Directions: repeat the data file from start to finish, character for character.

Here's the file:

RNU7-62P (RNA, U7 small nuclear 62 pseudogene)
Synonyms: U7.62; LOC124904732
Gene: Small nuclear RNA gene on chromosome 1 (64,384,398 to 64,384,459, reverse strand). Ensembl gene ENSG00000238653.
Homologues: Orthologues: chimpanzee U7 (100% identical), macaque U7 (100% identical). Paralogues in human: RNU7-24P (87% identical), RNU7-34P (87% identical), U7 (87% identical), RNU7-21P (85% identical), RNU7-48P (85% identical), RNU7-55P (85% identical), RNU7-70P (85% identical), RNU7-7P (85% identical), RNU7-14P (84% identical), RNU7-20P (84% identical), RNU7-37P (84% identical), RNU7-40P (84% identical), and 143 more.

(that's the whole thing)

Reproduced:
RNU7-62P (RNA, U7 small nuclear 62 pseudogene)
Synonyms: U7.62; LOC124904732
Gene: Small nuclear RNA gene on chromosome 1 (64,384,398 to 64,384,459, reverse strand). Ensembl gene ENSG00000238653.
Homologues: Orthologues: chimpanzee U7 (100% identical), macaque U7 (100% identical). Paralogues in human: RNU7-24P (87% identical), RNU7-34P (87% identical), U7 (87% identical), RNU7-21P (85% identical), RNU7-48P (85% identical), RNU7-55P (85% identical), RNU7-70P (85% identical), RNU7-7P (85% identical), RNU7-14P (84% identical), RNU7-20P (84% identical), RNU7-37P (84% identical), RNU7-40P (84% identical), and 143 more.